Date: 2019-03-20

Islamic art and architecture

(5,200 words)

Author(s): Gierlichs, Joachim
1. Art 1.1. Concept and definition “Islamic art,” “art of Islam,” or “art of the Islamic peoples” - even the correct terminology is controversial and lays bare the difficulties of identifying and defining the subject. Islamic art is understood as meaning the artistic production created by peoples or societies in which a majority or dominant minority felt indebted to Islamic religion and culture. Individual artists might well be of a different religion (Christian artisans, for example, might…
Date: 2019-03-20

Islamic law

(4 words)

See Sharia
Date: 2019-03-20

Islamic literature

(11 words)

See Language, literary | Literate cultures beyond Europe
Date: 2019-03-20

Islamic society

(5 words)

See Muslim societies
Date: 2019-03-20


(7 words)

See Islam | Religious interaction, global
Date: 2019-03-20

Italia illustrata

(965 words)

Author(s): Müller, Gernot Michael
1. The first national geography The Latin  Italia illustrata (“Italy illumined [by fame]”), written from 1448 by Flavio Biondo, papal secretary and clerk of the apostolic chancellery, and published unfinished in 1453, was the first Humanist description of Italy, indeed of any European country, and a model of national self-definition that resonated across Europe. Abandoning the universal perspective of the medieval geographies and world chronicles, and hence also their salvific implications, but going fa…
Date: 2019-03-20

Italy, Kingdom of (Holy Roman Empire)

(922 words)

Author(s): Schnettger, Matthias
The “Kingdom of Italy in the Holy Roman Empire” (German Reichsitalien) was the name for the remnants of the originally Langobardic  regnum Italiae, which from the reign of Otto I in the 10th century was in personal union with the Kingdom of Germany and which formed part of the medieval Holy Roman Empire. Despite neither being crowned with the Iron Crown of the Langobards (last instance Charles V, 1530) nor holding the title King of Italy, the early modern emperors continued to exert feudal and other imperial rights …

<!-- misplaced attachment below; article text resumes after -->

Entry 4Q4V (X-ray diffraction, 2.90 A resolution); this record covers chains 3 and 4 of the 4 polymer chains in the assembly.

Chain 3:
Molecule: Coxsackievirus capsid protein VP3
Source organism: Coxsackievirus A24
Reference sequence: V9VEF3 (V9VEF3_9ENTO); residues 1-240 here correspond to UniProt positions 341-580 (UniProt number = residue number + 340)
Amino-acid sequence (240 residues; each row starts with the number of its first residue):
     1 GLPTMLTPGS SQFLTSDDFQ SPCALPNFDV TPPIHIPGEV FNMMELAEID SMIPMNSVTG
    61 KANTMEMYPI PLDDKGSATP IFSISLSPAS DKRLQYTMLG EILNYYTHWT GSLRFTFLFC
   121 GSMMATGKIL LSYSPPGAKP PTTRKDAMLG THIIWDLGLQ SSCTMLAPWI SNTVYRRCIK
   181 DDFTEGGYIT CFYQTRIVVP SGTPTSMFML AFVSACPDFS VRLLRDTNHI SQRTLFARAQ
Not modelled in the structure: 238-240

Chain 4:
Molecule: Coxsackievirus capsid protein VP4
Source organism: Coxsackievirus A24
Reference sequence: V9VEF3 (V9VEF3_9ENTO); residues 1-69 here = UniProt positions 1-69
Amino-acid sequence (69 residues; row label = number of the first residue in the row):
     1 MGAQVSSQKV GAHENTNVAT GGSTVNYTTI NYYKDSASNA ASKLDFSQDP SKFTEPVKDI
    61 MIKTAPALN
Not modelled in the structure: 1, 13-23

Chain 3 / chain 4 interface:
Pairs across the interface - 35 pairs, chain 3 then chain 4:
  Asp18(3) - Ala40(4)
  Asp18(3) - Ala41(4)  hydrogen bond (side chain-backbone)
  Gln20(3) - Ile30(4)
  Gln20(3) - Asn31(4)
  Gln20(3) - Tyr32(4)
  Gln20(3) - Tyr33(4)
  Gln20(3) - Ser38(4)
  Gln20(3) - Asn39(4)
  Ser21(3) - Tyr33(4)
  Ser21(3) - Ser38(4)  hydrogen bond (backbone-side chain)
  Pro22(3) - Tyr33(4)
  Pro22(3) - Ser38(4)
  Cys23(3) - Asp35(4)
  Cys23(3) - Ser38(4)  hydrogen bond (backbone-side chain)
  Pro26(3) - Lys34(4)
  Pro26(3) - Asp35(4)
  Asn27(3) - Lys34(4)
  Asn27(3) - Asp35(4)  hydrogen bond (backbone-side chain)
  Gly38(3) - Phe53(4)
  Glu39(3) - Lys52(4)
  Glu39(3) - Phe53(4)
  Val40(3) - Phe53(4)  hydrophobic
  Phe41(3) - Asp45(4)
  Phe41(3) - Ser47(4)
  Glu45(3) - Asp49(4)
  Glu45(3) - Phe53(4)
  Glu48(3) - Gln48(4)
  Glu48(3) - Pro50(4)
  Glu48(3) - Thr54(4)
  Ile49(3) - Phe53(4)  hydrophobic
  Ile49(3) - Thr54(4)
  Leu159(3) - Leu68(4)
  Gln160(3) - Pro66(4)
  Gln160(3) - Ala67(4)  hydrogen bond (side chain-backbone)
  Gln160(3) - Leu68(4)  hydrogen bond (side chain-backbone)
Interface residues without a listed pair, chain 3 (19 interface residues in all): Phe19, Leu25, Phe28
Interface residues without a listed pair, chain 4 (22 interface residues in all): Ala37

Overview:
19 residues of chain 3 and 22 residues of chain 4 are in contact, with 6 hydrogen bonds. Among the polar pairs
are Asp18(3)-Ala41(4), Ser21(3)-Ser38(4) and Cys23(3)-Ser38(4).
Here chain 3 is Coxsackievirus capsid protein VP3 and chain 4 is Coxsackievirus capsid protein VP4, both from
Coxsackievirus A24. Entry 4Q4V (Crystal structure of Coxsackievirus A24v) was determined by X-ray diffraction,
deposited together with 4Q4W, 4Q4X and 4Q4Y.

Date: 2019-03-20


(711 words)

Author(s): Lucassen, Jan | Lucassen, Leo
A great many groups and activities come under the category of itinerancy. In essence, itinerants were migrants moving into a particular region as traveling tradespeople intending to sell their wares and services. Like most migrants (or vagrants, as they were often called), they tended to come from poorer regions, such as mountainous areas, where opportunities for employment were insufficient and it was necessary to augment income by traveling away to work (Occupational migration) [1]; [2]; [6].A distinction can be drawn between itinerants who traveled without their fa…
Date: 2019-03-20

Itinerant trade

(8 words)

See Migratory labor | Pedlary
Date: 2019-03-20


(787 words)

Author(s): Didczuneit, Veit
One of the most important travel aids of the early modern period, which contributed to making Europe better and more clearly connected, was the itinerary, a description of a particular route including information specifically useful for following it alone. The term comes from the Latin  itinerarium (“account of a journey”). In antiquity and the Middle Ages, itineraries were only available to select groups of people (e.g. those on military or political business). The best-known example in map form is the ancient Tabula Peutingeriana. The rising demands of communication in the…
Date: 2019-03-20

Itio in partes

(5 words)

See Reichstag
Date: 2019-03-20

Iura maiestatis

(892 words)

Author(s): Pahlow, Louis
Iura maiestatis (“rights of majesty”) is an early modern term for the sovereign rights of a ruler. Across Europe, in the 17th century, they became the focus of the philosophical and legal discussion concerning the state (State, general theory of); they were highly important as the organization of the early modern state took shape.Beginning in the 16th century, different kinds of iura maiestatis emerged across Europe from a comprehensive philosophical discourse of the state. The starting point was maiestas, which in the early modern period indicated not only the exalte…
Date: 2019-03-20